“Old Andrew”, well-known education blogger, was invited yesterday by the Local Schools Network on Twitter to define “progressive teaching”. He obliged by defining it in terms of “traditional teaching” as follows:
“Progressive teaching is that which rejects any of the pillars of traditional teaching. These are 1) the existence of a tradition i.e. a body of knowledge necessary for developing the intellect. 2) The use of direct instruction & practice as the most effective methods of teaching. 3) The authority of teachers in the classroom.”
One problem with using complex constructs like ‘traditional’ is that they are, well, complex. We all know roughly what we mean by ‘traditional’ (or ‘British’ or ‘doing the right thing’) but defining those terms precisely is tricky for several reasons:
a) Complex constructs are sets containing several, sometimes many, elements.
b) Different people will have different elements in their construct sets. Ask 100 people to give precise definitions of ‘traditional’ (or ‘British’ or ‘doing the right thing’) and you’re likely to find that all their construct sets have some elements in common (‘something we’ve always done’, ‘related to Great Britain’, ‘what’s good for people’), but that some elements are mentioned only by some people, and some will be referred to only by single individuals.
c) Often the elements within the sets are themselves complex constructs so a) and b) above apply to them too.
In Old Andrew’s construct set ‘traditional teaching’, there are three main elements, numbered in his definition. But each of those elements is itself a set of elements. I want to explore each in turn.
the existence of a tradition
Old Andrew equates tradition with ‘a body of knowledge necessary for developing the intellect’. I can see what he’s getting at, but a ‘tradition’ isn’t a body of knowledge, it’s a set of customs or beliefs that are passed on from generation to generation. The customs might or might not be beneficial ones, and the beliefs might or might not be true.
body of knowledge
A body of knowledge, by contrast, is knowledge about a particular aspect of the world. But bodies of knowledge are not canon, with clear boundaries and clearly authenticated content. They are constantly intertwining, enlarging and being revised as new information comes to light. There are parts of bodies of knowledge on which there is broad consensus and for which there is robust evidence, and it makes sense for children and young people to learn about these parts, so they know how the world works. But the reliability of bodies of knowledge is dependent on the reliability of the evidence underpinning the knowledge, not on tradition.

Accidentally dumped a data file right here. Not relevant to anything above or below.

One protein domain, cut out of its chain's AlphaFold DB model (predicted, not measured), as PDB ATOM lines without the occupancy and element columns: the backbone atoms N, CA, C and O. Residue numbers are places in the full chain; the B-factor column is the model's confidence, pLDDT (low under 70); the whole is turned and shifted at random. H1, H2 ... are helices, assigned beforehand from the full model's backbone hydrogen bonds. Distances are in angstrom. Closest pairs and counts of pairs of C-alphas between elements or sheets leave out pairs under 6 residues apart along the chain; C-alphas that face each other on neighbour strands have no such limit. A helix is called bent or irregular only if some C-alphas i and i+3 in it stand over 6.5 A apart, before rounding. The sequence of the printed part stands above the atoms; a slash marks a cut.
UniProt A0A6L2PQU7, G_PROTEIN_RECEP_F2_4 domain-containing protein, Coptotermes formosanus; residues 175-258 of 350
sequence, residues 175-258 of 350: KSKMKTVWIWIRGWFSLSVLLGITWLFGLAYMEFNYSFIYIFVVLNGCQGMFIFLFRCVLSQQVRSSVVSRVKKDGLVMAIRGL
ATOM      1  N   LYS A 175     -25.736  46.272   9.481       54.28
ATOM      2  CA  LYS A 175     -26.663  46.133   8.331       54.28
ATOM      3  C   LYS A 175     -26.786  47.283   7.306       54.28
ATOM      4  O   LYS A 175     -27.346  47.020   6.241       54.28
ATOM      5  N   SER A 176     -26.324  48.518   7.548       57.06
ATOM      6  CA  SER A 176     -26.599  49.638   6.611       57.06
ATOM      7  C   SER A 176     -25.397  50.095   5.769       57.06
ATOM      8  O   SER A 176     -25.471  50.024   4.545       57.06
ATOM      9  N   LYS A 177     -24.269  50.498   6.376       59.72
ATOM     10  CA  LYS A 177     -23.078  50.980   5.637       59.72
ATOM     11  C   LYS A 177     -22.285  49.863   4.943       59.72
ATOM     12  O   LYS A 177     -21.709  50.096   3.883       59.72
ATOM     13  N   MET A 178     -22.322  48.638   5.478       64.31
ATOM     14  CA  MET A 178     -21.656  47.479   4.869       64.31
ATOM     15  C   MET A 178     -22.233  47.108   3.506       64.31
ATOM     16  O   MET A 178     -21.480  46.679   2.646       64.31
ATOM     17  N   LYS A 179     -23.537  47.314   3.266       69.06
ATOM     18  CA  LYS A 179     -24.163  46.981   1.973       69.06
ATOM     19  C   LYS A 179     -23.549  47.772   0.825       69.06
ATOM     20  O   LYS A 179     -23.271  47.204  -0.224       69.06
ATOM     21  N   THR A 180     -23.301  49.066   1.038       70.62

Then there’s the knotty problem of the intellect. I’m guessing that Old Andrew refers to ‘the intellect’ because he doesn’t see education solely in terms of imparting knowledge, but also in terms of developing skills that enable the knowledge to be acquired and evidence to be evaluated. But he appears to see the body of knowledge as having to precede intellectual development, when in reality they are interdependent, and indeed some intellectual skills are needed before some types of knowledge can be acquired. The intellectual development of young children is pretty basic, but if they had no powers of reasoning at all they wouldn’t be able to make the associations between objects and events that’s essential for all learning.
In Old Andrew’s definition of traditional teaching, teachers give students access to a body of knowledge by direct instruction. But knowledge isn’t homogeneous. Some knowledge is best acquired by someone telling you about it (e.g. events leading up to WW1); some by reading up on the evidence yourself and evaluating it jointly with others (e.g. causes of obesity). Some knowledge is best acquired by investigation (e.g. how ants interact); and some by practice (e.g. how to bake a Victoria sponge).
Old Andrew would probably say that my exceptions to direct instruction are covered by the element ‘practice’ in his definition. He and I have discussed this before. I’ve pointed out that practice has two main meanings in English; ‘doing’ and ‘rehearsal’. It’s not clear in his definition of traditional teaching, which he means or whether he means both.
the most effective methods of teaching